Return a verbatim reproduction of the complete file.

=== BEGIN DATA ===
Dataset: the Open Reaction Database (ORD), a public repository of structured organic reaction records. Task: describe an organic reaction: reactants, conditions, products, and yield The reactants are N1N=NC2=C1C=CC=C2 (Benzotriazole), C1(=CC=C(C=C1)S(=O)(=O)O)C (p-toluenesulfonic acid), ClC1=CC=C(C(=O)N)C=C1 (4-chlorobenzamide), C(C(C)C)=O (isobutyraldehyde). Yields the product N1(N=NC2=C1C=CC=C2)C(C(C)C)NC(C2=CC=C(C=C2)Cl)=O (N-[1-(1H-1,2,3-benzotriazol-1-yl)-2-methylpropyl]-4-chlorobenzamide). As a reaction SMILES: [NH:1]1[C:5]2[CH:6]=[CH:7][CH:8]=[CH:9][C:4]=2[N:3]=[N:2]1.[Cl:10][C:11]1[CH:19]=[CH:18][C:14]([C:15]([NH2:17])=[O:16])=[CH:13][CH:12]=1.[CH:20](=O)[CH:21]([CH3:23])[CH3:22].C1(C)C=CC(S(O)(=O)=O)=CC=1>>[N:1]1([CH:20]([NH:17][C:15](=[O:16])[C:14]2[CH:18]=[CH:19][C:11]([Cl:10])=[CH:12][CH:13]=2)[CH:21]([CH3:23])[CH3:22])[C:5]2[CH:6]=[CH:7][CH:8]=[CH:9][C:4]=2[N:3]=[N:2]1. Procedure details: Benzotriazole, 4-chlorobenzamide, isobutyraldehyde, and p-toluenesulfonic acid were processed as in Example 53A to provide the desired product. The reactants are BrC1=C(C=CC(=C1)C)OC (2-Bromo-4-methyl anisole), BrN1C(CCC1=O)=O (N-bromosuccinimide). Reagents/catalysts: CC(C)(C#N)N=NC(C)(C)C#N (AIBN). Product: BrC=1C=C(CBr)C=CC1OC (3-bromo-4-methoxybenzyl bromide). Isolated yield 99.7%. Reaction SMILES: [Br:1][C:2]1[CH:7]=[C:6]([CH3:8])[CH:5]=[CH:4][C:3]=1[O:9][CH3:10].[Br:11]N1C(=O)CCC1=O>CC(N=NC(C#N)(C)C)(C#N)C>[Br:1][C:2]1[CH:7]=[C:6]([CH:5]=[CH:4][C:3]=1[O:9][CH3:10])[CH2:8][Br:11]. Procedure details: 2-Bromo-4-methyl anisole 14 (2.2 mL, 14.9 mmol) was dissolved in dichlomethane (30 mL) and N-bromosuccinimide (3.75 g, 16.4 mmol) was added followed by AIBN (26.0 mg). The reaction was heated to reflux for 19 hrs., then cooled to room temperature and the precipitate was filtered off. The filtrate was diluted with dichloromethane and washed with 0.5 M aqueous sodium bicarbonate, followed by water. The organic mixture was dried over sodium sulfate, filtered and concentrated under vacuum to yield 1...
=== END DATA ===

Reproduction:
Dataset: the Open Reaction Database (ORD), a public repository of structured organic reaction records. Task: describe an organic reaction: reactants, conditions, products, and yield The reactants are N1N=NC2=C1C=CC=C2 (Benzotriazole), C1(=CC=C(C=C1)S(=O)(=O)O)C (p-toluenesulfonic acid), ClC1=CC=C(C(=O)N)C=C1 (4-chlorobenzamide), C(C(C)C)=O (isobutyraldehyde). Yields the product N1(N=NC2=C1C=CC=C2)C(C(C)C)NC(C2=CC=C(C=C2)Cl)=O (N-[1-(1H-1,2,3-benzotriazol-1-yl)-2-methylpropyl]-4-chlorobenzamide). As a reaction SMILES: [NH:1]1[C:5]2[CH:6]=[CH:7][CH:8]=[CH:9][C:4]=2[N:3]=[N:2]1.[Cl:10][C:11]1[CH:19]=[CH:18][C:14]([C:15]([NH2:17])=[O:16])=[CH:13][CH:12]=1.[CH:20](=O)[CH:21]([CH3:23])[CH3:22].C1(C)C=CC(S(O)(=O)=O)=CC=1>>[N:1]1([CH:20]([NH:17][C:15](=[O:16])[C:14]2[CH:18]=[CH:19][C:11]([Cl:10])=[CH:12][CH:13]=2)[CH:21]([CH3:23])[CH3:22])[C:5]2[CH:6]=[CH:7][CH:8]=[CH:9][C:4]=2[N:3]=[N:2]1. Procedure details: Benzotriazole, 4-chlorobenzamide, isobutyraldehyde, and p-toluenesulfonic acid were processed as in Example 53A to provide the desired product. The reactants are BrC1=C(C=CC(=C1)C)OC (2-Bromo-4-methyl anisole), BrN1C(CCC1=O)=O (N-bromosuccinimide). Reagents/catalysts: CC(C)(C#N)N=NC(C)(C)C#N (AIBN). Product: BrC=1C=C(CBr)C=CC1OC (3-bromo-4-methoxybenzyl bromide). Isolated yield 99.7%. Reaction SMILES: [Br:1][C:2]1[CH:7]=[C:6]([CH3:8])[CH:5]=[CH:4][C:3]=1[O:9][CH3:10].[Br:11]N1C(=O)CCC1=O>CC(N=NC(C#N)(C)C)(C#N)C>[Br:1][C:2]1[CH:7]=[C:6]([CH:5]=[CH:4][C:3]=1[O:9][CH3:10])[CH2:8][Br:11]. Procedure details: 2-Bromo-4-methyl anisole 14 (2.2 mL, 14.9 mmol) was dissolved in dichlomethane (30 mL) and N-bromosuccinimide (3.75 g, 16.4 mmol) was added followed by AIBN (26.0 mg). The reaction was heated to reflux for 19 hrs., then cooled to room temperature and the precipitate was filtered off. The filtrate was diluted with dichloromethane and washed with 0.5 M aqueous sodium bicarbonate, followed by water. The organic mixture was dried over sodium sulfate, filtered and concentrated under vacuum to yield 1...